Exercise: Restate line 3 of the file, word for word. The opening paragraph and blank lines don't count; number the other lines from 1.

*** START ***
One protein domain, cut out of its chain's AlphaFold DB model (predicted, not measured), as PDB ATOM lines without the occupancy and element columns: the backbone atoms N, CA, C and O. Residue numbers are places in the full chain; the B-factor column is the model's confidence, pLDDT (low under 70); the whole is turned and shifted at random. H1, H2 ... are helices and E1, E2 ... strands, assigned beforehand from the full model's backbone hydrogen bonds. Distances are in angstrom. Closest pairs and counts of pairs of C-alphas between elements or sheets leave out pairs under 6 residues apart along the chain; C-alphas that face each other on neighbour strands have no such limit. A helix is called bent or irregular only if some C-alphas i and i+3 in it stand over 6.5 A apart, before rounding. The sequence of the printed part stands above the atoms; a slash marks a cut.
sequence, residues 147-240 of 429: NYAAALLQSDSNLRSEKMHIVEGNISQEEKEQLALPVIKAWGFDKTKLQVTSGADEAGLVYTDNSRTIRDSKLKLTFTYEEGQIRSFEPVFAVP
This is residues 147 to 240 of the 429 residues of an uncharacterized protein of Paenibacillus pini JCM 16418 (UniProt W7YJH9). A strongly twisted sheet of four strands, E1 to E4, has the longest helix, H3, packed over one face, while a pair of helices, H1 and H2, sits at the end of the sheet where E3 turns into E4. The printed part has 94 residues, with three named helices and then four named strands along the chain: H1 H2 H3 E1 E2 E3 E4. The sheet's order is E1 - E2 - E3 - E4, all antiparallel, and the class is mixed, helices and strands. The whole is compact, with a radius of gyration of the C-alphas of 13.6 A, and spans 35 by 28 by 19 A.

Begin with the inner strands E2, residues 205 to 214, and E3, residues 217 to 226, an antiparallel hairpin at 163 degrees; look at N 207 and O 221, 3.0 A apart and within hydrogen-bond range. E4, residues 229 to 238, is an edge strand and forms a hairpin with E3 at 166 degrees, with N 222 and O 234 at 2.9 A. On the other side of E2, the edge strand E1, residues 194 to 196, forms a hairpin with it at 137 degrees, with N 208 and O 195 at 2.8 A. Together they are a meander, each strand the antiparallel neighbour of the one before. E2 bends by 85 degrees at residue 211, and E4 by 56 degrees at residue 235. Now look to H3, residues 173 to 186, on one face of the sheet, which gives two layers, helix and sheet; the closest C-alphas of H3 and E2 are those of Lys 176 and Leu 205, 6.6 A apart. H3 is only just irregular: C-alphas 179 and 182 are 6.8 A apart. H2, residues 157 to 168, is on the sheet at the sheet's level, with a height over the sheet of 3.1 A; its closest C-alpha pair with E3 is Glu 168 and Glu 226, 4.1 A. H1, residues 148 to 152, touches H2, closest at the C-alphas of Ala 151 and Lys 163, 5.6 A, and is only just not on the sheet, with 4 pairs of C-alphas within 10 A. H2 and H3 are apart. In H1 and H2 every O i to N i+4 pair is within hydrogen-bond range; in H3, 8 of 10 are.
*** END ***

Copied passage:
Begin with the inner strands E2, residues 205 to 214, and E3, residues 217 to 226, an antiparallel hairpin at 163 degrees; look at N 207 and O 221, 3.0 A apart and within hydrogen-bond range. E4, residues 229 to 238, is an edge strand and forms a hairpin with E3 at 166 degrees, with N 222 and O 234 at 2.9 A. On the other side of E2, the edge strand E1, residues 194 to 196, forms a hairpin with it at 137 degrees, with N 208 and O 195 at 2.8 A. Together they are a meander, each strand the antiparallel neighbour of the one before. E2 bends by 85 degrees at residue 211, and E4 by 56 degrees at residue 235. Now look to H3, residues 173 to 186, on one face of the sheet, which gives two layers, helix and sheet; the closest C-alphas of H3 and E2 are those of Lys 176 and Leu 205, 6.6 A apart. H3 is only just irregular: C-alphas 179 and 182 are 6.8 A apart. H2, residues 157 to 168, is on the sheet at the sheet's level, with a height over the sheet of 3.1 A; its closest C-alpha pair with E3 is Glu 168 and Glu 226, 4.1 A. H1, residues 148 to 152, touches H2, closest at the C-alphas of Ala 151 and Lys 163, 5.6 A, and is only just not on the sheet, with 4 pairs of C-alphas within 10 A. H2 and H3 are apart. In H1 and H2 every O i to N i+4 pair is within hydrogen-bond range; in H3, 8 of 10 are.